By BYRON PITTS, STEPHANIE FASANO and ANTHONY RIVAS, ABC News
(NEW YORK) — Abimbola George, a protester who was injured near the White House last weekend, says he doesn’t expect the demonstrators protesting the death of George Floyd and police brutality to “slow down, stop or leave” anytime soon.
George, an educator in Washington, D.C., sustained a head injury on May 30, when he says a police officer “cracked my head open with a metal pole.” Images of him following the attack were subsequently shared on social media, where they went viral.
On that day, he says the protests had been peaceful until authorities, who were “just bouncing around, waiting for instruction to go,” began advancing on them.
“It’s hard to just own it until you see it, but being that we had a gate in front of us, the police came to the gate, and then they eventually came over the gate … then start pushing people,” he told ABC News’ Nightline co-anchor Byron Pitts. “You know, we can only do so much … and to try and be there in a peaceful manner, and we don’t have the weapons they have, but they’re still coming closer and they’re knocking people down.”
Two days later, following a White House address by President Donald Trump, authorities forcefully dispersed a crowd of peaceful protesters in Lafayette Park with flash-bangs and what they described as tear gas to make way for the president to walk to St. John’s Episcopal Church for a photo op.
George said these actions “sustain” a cycle of anger between protesters and those who support the use of force to control the protests. He also believes the president is fostering a belief that if you go out and protest you are going to get hurt.
The White House has denied authorities used tear gas on protesters, and in a statement, U.S. Park Police also said authorities hadn’t used tear gas, but rather that “smoke canisters” and “pepper balls” had been deployed.
George thinks the demonstrations have bothered people because “folks are so into being in control.”
“As American citizens … we pride ourselves on being free … and right now we’re actually exercising what that freedom is,” he said. “I can see how that scares the powers that be, but I don’t think they should be scared. I think we should come to the table and just say, ‘We want the same rights as you.'”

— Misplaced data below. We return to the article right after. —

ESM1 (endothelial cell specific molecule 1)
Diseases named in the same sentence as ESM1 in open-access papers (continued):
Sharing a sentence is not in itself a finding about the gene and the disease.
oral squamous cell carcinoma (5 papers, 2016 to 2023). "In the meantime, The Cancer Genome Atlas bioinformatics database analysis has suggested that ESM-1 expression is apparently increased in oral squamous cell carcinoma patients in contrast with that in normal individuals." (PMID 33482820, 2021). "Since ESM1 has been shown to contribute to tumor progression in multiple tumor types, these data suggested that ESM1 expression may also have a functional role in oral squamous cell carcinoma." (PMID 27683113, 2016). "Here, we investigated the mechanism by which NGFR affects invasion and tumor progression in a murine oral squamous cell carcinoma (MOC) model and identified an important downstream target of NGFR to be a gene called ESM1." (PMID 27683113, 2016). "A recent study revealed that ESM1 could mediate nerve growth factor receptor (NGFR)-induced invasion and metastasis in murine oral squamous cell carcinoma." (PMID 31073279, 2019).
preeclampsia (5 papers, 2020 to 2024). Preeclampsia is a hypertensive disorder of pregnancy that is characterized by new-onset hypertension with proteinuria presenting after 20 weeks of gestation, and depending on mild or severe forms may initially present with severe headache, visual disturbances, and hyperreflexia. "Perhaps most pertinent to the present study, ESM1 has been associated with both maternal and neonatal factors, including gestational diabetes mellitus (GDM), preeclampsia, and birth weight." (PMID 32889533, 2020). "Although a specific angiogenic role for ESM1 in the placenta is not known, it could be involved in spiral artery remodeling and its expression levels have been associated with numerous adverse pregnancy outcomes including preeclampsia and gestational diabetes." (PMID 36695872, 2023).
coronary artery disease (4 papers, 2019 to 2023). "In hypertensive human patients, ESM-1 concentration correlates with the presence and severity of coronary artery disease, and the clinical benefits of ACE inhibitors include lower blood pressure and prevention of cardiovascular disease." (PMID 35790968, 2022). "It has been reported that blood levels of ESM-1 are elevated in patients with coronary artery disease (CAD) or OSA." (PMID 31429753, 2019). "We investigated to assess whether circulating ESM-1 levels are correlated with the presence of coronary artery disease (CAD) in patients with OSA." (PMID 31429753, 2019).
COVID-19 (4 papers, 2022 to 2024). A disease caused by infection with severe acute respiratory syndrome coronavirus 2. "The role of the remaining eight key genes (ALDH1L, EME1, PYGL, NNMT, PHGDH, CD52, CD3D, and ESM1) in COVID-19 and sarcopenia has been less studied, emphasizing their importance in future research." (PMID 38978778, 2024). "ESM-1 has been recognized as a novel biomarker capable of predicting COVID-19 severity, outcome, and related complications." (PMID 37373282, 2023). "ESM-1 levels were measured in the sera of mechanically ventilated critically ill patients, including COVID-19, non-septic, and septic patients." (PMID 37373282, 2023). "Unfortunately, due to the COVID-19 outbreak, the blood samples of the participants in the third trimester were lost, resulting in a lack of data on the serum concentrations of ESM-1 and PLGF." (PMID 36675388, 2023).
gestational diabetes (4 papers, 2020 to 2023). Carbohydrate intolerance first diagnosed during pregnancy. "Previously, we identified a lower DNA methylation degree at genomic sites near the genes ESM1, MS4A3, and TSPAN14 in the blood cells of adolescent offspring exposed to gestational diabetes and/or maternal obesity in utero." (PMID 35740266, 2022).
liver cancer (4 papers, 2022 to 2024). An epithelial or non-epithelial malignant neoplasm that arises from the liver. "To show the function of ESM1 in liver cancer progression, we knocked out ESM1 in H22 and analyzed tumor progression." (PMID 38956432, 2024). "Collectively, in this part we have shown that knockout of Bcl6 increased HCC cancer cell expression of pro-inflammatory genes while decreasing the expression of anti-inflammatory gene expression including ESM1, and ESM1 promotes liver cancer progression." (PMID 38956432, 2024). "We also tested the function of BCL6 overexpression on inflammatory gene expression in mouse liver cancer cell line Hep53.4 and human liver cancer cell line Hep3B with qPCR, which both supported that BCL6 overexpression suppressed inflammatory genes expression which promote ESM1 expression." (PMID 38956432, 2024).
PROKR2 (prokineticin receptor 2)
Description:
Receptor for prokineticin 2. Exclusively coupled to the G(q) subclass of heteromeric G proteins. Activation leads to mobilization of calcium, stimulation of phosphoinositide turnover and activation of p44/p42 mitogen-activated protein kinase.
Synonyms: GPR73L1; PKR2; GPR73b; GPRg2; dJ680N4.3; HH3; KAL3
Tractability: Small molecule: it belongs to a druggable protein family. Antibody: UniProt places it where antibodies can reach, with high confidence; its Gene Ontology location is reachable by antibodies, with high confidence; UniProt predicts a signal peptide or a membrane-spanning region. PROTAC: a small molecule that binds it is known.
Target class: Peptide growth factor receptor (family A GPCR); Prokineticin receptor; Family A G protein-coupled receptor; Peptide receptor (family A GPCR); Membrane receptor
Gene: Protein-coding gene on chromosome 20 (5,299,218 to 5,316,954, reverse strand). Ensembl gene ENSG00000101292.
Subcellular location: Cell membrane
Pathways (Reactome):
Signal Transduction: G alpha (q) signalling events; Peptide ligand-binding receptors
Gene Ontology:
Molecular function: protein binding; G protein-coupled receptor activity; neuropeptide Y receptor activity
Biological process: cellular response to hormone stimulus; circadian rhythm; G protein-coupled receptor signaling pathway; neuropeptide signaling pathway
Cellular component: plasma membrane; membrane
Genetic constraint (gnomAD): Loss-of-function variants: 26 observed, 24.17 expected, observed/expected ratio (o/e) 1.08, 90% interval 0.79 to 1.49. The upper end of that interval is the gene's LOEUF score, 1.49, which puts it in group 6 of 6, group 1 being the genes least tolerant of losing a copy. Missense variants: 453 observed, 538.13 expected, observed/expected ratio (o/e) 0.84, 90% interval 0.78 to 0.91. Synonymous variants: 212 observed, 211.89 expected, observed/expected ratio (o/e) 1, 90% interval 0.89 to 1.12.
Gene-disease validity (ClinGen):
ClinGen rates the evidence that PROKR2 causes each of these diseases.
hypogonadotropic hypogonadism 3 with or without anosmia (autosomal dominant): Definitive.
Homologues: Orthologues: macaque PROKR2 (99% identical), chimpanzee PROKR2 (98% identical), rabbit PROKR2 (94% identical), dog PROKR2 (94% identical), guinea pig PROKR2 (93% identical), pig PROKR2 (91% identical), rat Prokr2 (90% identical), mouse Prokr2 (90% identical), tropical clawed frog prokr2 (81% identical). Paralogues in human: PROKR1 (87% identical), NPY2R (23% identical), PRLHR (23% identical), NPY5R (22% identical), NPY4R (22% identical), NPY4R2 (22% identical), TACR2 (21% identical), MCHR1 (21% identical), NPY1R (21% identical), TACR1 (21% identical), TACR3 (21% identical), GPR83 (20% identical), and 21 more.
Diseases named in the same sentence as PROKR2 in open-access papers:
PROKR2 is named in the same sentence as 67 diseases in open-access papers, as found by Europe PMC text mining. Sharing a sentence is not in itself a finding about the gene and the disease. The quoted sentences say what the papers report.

George said he’s been protesting for different causes for over a decade. This time, he said, it’s different. He’s seen a lot of people “who haven’t spoken up before, speak now.”
“I think we’ve put the premise out there that if you’re not speaking, that’s your decision,” he said. “That means you do not support what’s going on.”
“I think for a long time, people had been joining protests from their couch. … Even though, to some, this moment might not really make sense, but to those who care about police brutality, this moment was coming and this moment has always been there,” he added. “We’re just adding people to the conversation.”
On Wednesday, charges against Derek Chauvin, the former Minneapolis police officer who knelt on George Floyd’s neck, were upgraded to second-degree murder and manslaughter. The other three officers who were involved in his death were also arrested and charged with aiding and abetting.
George said charges were to be expected: “We’re glad that these charges happened, but you can see our frustration in saying that we don’t think they’re severe enough.”
He said the protests must now evolve so that those attending can take on more defined roles. His role, he said, has been to educate those who show up.
“A lot of the things I see live are people kind of standing around waiting for instruction, and it doesn’t always have to be someone yelling and chanting,” he said. “It can literally be people getting to know each other — us using this as a classroom on the street — and I really think if we start thinking about this a little bigger … people, in general, will see protesters not as looters or rioters, but as people, as thinkers … who really want to exercise their First Amendment rights.”
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